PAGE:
Understanding the Treatment and Cures for Psoriasis

Understanding the Treatment and Cures for Psoriasis

Psoriasis is the probably the longest known illnesses of humans and at the same time the most misunderstood. It has been first confused as a variety of leprosy and was even called Willian’s lepra (lepra is Greek for ‘scaly skin’) when an English dermatologist named Robert Willan differentiated it from other skin diseases. It eventually was named psoriasis by the Viennese dermatologist Ferdinand von Hebra deriving from the word psora or ‘to itch’.

This skin disease is caused when the immune system sends out incorrect signals that speed up the growth cycles of skin cells. Although psoriasis is not contagious it is chronic or long lasting. There are five types of psoriasis namely plaque, guttate, inverse, pustular and erythrocyte. The most common of the five is plaque psoriasis which displays red and white colors of scaly patches on the top most layer of the skin or epidermis.

Historical treatments of psoriasis were traced back to ancient Egypt. Egyptians were believed to have applied cat feces on red lesions on the skin. Other topical remedy included urine, goose oil and semen, sea salt, onion and a mixture of wasp droppings in sycamore milk.

Psoriasis is a life long condition without a permanent cure, although various treatments are available to help control the symptoms. The most common treatment is a bath solution and a topical treatment or application of moisturizers, mineral oil and petroleum jelly to help soothe the affected areas of the skin and reduce dryness that comes with plaque psoriasis.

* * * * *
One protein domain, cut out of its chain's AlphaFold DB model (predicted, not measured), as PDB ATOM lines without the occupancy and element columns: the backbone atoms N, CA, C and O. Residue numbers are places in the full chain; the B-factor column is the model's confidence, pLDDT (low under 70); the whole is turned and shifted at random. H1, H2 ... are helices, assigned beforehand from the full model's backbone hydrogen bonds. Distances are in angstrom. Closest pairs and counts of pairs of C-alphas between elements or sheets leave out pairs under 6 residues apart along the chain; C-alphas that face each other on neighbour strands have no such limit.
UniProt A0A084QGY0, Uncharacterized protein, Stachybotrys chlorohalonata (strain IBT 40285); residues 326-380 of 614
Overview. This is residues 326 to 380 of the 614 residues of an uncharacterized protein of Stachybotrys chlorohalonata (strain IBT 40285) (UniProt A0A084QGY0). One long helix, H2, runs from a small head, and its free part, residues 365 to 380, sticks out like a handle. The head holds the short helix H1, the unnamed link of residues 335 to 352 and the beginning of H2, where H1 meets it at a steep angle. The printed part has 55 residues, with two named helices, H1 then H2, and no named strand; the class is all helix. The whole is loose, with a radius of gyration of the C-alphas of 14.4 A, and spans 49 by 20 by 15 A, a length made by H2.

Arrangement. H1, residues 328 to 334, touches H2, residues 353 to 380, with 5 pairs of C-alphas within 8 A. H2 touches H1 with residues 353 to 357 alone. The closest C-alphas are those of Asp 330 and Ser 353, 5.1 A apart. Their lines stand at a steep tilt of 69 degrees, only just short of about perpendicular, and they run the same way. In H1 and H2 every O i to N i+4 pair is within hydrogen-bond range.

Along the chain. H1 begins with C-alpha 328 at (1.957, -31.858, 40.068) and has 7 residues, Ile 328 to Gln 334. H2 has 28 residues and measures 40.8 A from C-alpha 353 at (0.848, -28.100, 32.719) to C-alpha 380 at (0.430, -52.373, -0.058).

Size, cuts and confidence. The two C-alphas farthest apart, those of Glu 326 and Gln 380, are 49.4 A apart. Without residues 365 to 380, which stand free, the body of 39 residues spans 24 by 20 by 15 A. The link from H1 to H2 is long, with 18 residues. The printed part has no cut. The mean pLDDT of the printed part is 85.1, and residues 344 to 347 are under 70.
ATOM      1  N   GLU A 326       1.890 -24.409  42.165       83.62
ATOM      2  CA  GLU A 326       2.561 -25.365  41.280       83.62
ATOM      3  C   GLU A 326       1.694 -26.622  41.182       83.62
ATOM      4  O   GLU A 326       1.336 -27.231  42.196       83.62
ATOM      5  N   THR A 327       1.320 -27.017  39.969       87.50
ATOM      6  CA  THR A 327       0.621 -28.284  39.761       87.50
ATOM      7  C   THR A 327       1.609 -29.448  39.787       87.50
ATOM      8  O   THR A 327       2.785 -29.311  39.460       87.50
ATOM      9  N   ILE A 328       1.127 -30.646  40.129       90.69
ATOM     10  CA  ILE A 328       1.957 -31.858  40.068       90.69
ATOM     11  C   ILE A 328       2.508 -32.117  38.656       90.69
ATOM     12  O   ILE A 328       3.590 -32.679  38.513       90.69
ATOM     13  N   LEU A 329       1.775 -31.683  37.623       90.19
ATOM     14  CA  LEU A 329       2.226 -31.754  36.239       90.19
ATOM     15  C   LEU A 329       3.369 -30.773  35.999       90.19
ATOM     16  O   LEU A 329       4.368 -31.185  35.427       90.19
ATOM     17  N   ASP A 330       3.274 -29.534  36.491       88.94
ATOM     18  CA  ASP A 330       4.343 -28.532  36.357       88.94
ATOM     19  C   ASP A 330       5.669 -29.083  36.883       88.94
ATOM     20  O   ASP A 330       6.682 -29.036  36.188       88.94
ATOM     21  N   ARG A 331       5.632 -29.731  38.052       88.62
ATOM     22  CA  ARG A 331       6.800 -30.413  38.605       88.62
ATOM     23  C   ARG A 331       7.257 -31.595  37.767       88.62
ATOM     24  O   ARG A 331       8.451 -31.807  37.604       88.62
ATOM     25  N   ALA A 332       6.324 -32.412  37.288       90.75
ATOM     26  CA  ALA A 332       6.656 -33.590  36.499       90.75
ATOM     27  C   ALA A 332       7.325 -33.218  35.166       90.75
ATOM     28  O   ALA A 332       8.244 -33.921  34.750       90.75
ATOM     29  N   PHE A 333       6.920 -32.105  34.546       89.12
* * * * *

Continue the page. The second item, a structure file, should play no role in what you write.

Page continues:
Phototherapy is another well recognized treatment of psoriasis. It has been proven that short, non-burning exposure to sunlight helped to improve a patient’s condition. UV rays or Ultraviolet light, specifically Ultraviolet B (UVB), is absorbed by the epidermis and has beneficial effect on psoriasis. Exposure to UVB for several times a week resulted in a reduction.

For those cases that prove to be resistant to topical and phototherapy treatments, medications are done to help control psoriasis. Orally taking pills and regular injections of drugs are offered to patients. Patients undergoing these systemic treatments are required to have a regular blood and liver function tests due to the toxicity of the medications.

An alternative therapy, on the other hand, is much, much simpler. Some studies suggest that psoriasis symptoms can be relieved by changing one’s diet and lifestyle. Diets that are rich in Omega-3 fatty acids like fish (NCB Alaska deep sea fish oil) and turning to a vegetable and fruit diet, according to some studies, show beneficial effects such as serious arthritis issues like juvenile rheumatoid arthritis. These studies also revealed that severe cases of psoriasis are connected with alcoholic abuse, smoking, sleep, stress and exercise.

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